Slowly, and all at once, a weight began to disappear from his chest. Guilt that had been as omnipresent as breath began to slip away. Regrets and second-guesses, links in a chain around his heart snapped.
And for the first time in decades, he felt as though he could breathe.
It was an absolution he had never been able to give himself, but one granted so freely he couldn’t help but grasp for it.
It was nothing more than a beginning, a second chance at living a happy life, one where he could look forward, instead of comparing every moment to the past.
And it was a gift whose value was beyond words.
He reached for Wendy, and he held the reflection of his daughter for a long time; hollow but for the hope that tomorrow and beyond would bring better days.
‘I can’t stay,’ Wendy said after he released her. ‘I know this isn’t real-time, but I have responsibilities at home, and he’d- He’d want me to carry on, to look after the recruits that depend on me.’
‘If my Stef becomes half the young lady that you are,’ he said, ‘I – he – would be so proud of you, I hope you know that.’
‘I know,’ Wendy said, an easy smile on her face. ‘He told me all the time. Especially when I fucked up something. When I learned something new. When I did my best and still failed. I-’ For a moment, the face of the amazing young woman he’d been conversing with crumpled a little, revealing someone still grieving for a parent. ‘Can I ask you a favour? You aren’t- I know you aren’t him, but you’ve got his voice.’ She pulled a phone out of her pocket. ‘But maybe could you record it, for if I forget it? For when the days are hard?’
‘It would be my pleasure,’ he said as he took the phone. ‘Step into the hall for a moment?’
She sniffled, then left the office.
He took the phone and retreated to the desk. He woke the phone and smiled at the lock screen – a messy candid photo of Wendy surrounded by Tech recruits, all during a celebration or party – some moment of joy.
A swipe unlocked the phone, and he found the recording app. “I love you,” was easy, as was “I’m proud of you”. He took a moment to think of a dozen other small platitudes, the kind of words one needed on a hard day, words that he’d said to Alexander, words Reynolds had said to him.
It wasn’t much, but there was one more thing he could do.
He finished the last recording, locked the phone, then stood from his chair, pushed it aside, and knelt. At the bottom of one of his drawers, there was a plastic box containing the few things he’d kept from Alexander’s childhood.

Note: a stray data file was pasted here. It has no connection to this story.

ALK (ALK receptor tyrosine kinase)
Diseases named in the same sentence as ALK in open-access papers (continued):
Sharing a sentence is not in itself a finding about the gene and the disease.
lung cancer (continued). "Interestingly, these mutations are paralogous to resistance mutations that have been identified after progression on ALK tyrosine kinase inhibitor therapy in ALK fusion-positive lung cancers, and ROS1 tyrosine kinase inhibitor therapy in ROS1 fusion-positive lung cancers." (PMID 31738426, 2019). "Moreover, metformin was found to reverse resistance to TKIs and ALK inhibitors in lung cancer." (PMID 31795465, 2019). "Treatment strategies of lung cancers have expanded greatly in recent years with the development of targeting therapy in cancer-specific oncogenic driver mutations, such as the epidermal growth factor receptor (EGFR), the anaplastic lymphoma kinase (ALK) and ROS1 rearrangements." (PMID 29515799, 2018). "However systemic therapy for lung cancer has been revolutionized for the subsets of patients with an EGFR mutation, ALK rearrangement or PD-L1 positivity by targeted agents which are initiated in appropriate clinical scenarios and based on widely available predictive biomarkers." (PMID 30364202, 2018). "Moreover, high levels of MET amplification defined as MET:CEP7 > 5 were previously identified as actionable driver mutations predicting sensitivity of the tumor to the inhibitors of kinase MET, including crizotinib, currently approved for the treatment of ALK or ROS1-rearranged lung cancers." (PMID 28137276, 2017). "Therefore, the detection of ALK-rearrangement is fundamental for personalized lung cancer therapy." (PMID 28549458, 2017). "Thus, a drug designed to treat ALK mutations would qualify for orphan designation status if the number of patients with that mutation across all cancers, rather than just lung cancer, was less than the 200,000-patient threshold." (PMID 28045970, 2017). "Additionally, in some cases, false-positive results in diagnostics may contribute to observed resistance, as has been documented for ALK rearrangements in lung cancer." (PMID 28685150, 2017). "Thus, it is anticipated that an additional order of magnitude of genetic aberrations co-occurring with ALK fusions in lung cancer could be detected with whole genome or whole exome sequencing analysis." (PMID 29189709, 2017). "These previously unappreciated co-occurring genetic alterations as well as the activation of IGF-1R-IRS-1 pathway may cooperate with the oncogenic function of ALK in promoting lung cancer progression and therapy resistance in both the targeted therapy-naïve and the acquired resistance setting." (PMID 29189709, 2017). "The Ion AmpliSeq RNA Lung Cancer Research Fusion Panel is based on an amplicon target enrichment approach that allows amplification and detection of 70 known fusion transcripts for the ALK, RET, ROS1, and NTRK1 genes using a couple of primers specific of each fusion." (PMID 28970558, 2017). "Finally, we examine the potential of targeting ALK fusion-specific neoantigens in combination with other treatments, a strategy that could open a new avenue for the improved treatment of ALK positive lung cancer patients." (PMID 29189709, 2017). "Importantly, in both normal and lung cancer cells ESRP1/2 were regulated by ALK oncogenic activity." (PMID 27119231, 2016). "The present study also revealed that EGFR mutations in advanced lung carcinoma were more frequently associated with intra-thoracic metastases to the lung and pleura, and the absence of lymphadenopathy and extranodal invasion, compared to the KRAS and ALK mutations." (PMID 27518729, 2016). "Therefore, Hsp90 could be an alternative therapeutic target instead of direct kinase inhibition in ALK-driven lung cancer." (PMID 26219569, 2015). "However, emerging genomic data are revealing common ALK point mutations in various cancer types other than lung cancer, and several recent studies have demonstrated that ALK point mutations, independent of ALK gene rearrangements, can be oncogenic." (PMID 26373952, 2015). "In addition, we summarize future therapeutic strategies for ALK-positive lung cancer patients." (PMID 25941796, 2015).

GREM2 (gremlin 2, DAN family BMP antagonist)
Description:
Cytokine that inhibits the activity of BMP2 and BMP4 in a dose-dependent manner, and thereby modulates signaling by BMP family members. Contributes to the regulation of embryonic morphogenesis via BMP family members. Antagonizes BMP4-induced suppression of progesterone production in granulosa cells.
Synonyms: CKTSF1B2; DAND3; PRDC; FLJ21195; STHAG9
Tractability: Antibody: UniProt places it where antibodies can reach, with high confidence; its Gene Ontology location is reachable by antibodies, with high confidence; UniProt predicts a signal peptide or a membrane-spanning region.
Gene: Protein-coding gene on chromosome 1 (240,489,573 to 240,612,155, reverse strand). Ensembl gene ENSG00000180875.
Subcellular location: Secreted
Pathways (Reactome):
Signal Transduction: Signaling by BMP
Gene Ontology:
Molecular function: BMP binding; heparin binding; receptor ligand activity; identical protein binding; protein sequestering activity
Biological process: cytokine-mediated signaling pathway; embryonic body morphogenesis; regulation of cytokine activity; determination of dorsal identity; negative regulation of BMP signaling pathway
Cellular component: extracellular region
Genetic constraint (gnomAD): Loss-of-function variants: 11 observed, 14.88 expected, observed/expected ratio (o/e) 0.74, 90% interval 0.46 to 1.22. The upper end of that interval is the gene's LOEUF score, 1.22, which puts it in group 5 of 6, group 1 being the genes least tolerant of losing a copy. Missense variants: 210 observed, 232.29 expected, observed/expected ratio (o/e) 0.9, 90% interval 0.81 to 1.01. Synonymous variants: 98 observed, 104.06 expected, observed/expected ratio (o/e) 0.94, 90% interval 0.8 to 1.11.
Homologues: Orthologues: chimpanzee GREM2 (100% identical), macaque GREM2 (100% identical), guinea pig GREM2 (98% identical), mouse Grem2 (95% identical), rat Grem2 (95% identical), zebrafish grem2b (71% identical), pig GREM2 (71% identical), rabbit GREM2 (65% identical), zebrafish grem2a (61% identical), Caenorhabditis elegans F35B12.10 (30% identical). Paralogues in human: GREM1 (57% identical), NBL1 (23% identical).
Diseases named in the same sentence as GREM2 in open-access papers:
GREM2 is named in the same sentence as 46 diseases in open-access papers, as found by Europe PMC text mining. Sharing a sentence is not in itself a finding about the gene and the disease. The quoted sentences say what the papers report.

Most of it was too personal, little keepsakes that would mean nothing else, but carefully rolled to one side was a set of three bibs, all in shades of pale, sunny yellow. They’d been part of a gift from a former recruit, one of the tiny few ways the Agency had touched his son’s life.
He selected the one that had a small chicken embroidered onto it, laid it on his desktop, and tidied the box away.
Bib and phone in hand, he found Wendy in the hall, idly tidying a noticeboard.
‘Here,’ he said as he passed the phone back. ‘And-’ he hesitated, then proffered the bib. ‘It’s not from him, but you can still tell your future child it’s from their grandfather.’
She took the bib with trembling hands, as though it was a holy object, then jumped and threw her arms around his neck. ‘It’s perfect. It’s really perfect. Thank you.’
When she dropped back down to the ground, he laid his hands on her shoulders. ‘Go home,’ he said, ‘and live a long, happy life. Promise me?’
‘Only if you do the same.’
‘I promise you that I will try.’
‘Good enough,’ she said, and with a wave, she faded from sight, leaving nothing but the vague scent of fresh-baked cookies.
‘Thank you, my Lady,’ he said, knowing that Death could hear him, even if she wasn’t present. ‘Thank you.’
There was the faintest trace of a cold breeze, and the echo of a small, cold kiss on his cheek.
For a moment, he stood alone in the timeless world, then sound resumed as life came back.
In no time at all, in one conversation, everything had changed – he had changed. For the first time in the longest time, he had a future he wanted; and now, after that single conversation, he had hope that it would come to pass.